The poetic works of Blok have been translated into many languages.


Sobr. soch., vols. 1–12. Leningrad [1932–36].
Sobr. soch., vols. 1–8. Moscow-Leningrad, 1960–63.
Zapisnye knizhki: 1901–1920. Moscow, 1965.
Pis’ma Aleksandra Bloka k rodnym, vols. 1–2. Moscow-Leningrad, 1927–32. [Foreword by V. A. Desnitskii, notes by M. A. Beketova.]
Aleksandr Blok i Andrei Belyi: Perepiska. Moscow, 1940.


Zhirmunskii, V. M. Poeziia A. Bloka. Petrograd, 1922.
Chukovskii, K. Aleksandr Blok kak chelovek i poet. Petrograd, 1924.
Chukovskii, K. “Aleksandr Blok.” In lz vospominanii. Moscow, 1959.
Beketova, M. Aleksandr Blok. Leningrad, 1930.
Nemerovskaia, O., and Ts. Vol’pe. Sud’ba Bloka. Leningrad, 1930.
Miasnikov, A. S.A. A. Blok. Moscow, 1949.
Orlov, VI. Aleksandr Blok. Moscow, 1956.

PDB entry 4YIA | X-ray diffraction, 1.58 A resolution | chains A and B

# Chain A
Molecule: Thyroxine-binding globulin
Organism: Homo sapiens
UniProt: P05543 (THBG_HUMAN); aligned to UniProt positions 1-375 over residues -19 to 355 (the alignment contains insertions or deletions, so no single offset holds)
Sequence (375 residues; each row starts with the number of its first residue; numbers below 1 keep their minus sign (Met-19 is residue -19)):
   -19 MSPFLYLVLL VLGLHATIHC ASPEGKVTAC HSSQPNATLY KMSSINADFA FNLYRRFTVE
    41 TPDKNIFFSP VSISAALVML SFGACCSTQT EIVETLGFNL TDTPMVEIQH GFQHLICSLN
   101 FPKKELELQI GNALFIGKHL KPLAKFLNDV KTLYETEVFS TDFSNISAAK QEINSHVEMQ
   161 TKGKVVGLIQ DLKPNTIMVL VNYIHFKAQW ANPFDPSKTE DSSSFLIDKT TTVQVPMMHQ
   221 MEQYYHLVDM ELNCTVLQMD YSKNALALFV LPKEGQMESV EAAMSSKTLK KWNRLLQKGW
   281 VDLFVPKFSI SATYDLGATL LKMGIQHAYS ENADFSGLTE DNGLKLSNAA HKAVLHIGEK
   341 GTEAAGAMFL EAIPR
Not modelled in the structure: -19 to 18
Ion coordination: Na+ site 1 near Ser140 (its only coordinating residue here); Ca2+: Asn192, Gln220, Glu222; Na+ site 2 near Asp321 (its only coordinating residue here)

Orlov, VI. Poema Aleksandra Bloka “Dvenadtsat’,” 2nd ed. Moscow, 1967.
Timofeev, L. I. Aleksandr Blok. Moscow, 1957.
Timofeev, L. I. Tvorchestvo Aleksandra Bloka. Moscow, 1963.
Remenik, G. Poemy Aleksandra Bloka. Moscow, 1959.
Vengrov, N. Put’ Aleksandra Bloka. Moscow, 1963.
Turkov, A. Aleksandr Blok. Moscow, 1969.
Ashukin, N. Aleksandr Blok, Sinkhronisticheskie tablitsy zhizni i tvorchestva: 1880–1921. Bibliography 1903–1923. [Moscow] 1923.
Kolpakova, E., P. Kupriianovskii, and D. Maksimov. “Materialy k bibliografii Aleksandra Bloka za 1928–1957 gody.” Uch. zap. Vil’niusskogo pedagogicheskogo in-ta, 1959, vol. 6.


The Great Soviet Encyclopedia, 3rd Edition (1970-1979). © 2010 The Gale Group, Inc. All rights reserved.